• Research Paper on:
    The Importance of Music Education at the Elementary Level

    Number of Pages: 14


    Summary of the research paper:

    A 14 page research paper that examines recent scientific studies that indicate that music instruction can significantly aid academic achievement. The writer discusses how the back-to-basics movement pushed art education in general into the background and then goes on to offer arguments that show that this action was to the detriment of the students. Some of the scientific research regarding the effect that music as on spatial-temporal reasoning, the so-called 'Mozart effect,' is truly amazing. Bibliography lists 6 sources.

    Name of Research Paper File: D0_Musimpor.doc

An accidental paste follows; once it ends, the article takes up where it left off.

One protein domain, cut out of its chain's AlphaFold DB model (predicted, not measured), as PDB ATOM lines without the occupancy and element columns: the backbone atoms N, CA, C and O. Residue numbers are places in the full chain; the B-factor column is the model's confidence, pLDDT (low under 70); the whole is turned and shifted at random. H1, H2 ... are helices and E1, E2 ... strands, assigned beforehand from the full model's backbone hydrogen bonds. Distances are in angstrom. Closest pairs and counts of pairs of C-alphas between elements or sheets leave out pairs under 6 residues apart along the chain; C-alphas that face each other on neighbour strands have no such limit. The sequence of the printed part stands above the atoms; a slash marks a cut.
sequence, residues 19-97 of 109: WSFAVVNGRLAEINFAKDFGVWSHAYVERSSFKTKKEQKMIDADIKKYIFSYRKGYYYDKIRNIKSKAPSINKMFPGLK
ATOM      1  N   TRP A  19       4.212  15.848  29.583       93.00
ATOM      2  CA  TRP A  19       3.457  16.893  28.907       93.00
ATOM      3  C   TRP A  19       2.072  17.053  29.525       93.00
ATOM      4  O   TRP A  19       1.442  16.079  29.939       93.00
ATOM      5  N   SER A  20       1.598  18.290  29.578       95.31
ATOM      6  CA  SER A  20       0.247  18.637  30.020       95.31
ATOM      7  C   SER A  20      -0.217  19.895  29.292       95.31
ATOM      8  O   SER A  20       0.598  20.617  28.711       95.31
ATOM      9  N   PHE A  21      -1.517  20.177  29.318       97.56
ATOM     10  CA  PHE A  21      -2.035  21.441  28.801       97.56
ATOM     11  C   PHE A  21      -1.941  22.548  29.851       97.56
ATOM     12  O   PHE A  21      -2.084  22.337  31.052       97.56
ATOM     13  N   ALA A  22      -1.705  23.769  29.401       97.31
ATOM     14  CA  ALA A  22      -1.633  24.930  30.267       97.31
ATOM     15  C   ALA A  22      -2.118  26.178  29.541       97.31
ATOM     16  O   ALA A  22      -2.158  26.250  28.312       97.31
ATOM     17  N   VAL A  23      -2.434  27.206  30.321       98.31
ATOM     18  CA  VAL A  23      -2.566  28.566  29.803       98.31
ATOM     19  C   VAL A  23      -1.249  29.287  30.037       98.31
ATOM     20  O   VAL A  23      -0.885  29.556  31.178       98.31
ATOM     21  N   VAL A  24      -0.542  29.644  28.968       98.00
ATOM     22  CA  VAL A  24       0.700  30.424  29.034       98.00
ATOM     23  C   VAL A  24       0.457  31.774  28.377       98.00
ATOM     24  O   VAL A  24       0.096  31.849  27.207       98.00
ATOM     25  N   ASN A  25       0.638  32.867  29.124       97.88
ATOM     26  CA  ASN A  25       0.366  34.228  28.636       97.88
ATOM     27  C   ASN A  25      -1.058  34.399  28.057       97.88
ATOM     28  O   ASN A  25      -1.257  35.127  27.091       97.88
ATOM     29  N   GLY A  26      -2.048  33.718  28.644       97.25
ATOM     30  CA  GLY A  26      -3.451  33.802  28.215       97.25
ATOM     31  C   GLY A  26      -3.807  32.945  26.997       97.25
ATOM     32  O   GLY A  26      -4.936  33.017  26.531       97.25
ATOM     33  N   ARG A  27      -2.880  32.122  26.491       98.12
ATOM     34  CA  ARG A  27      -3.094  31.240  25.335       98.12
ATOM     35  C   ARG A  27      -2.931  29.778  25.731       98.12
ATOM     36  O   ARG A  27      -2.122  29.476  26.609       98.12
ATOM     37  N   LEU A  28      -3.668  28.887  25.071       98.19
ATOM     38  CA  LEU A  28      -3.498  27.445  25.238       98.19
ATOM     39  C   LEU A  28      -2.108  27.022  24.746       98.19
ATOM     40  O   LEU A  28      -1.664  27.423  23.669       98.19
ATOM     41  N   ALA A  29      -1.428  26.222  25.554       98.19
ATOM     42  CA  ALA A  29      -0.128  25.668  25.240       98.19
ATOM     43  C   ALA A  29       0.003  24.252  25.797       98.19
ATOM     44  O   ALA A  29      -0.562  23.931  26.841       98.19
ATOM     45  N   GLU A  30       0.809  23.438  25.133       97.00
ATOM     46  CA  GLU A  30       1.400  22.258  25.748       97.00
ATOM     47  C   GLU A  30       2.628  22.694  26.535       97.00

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    instruction from the public school curriculums. This article explores the current thinking toward musical education as well as the results of some fascinating empirical studies that demonstrate the effect that  listening to certain kinds of music, usually Mozart, can have on spatial-temporal reasoning. The Importance of Music Education at the Elementary Level ? January, 1999 Over the last  several decades, the public has become more and more concerned over the dismal performance of US students in math, reading, and science when compared to foreign students. Consequently, art education  has come under attack and public school music programs have been under virtually continuous pressure since the early 1970s (Undercofler, 1997). A number of factors contributed to this situation  and most of them possess at least some economic overtones. These factors have included a wide variety of elements. For instance, theres the publics rising expectations that the school would  take on a host of medical and social problems (Undercofler, 1997). There was pressure put on schools to include additional areas of study?without increasing the length of the school day  or year (Undercofler, 1997). Add to this a general unwillingness by the taxpayers to continue to support certain public services and it becomes easy to see how musical instruction became  a factor that fell through the cracks in the local school budget. Art, and specifically music education, came to be viewed as a "frill," an attractive extra that it  would be nice to throw into a standard curriculum, but certainly shouldnt take precedence over more important subjects such as reading and math. This sort of back-to-basics thinking inevitably left  out music education as a subject that should be included in standard curriculums. Nevertheless, there are those in the educational community and the public in general who would argue that 

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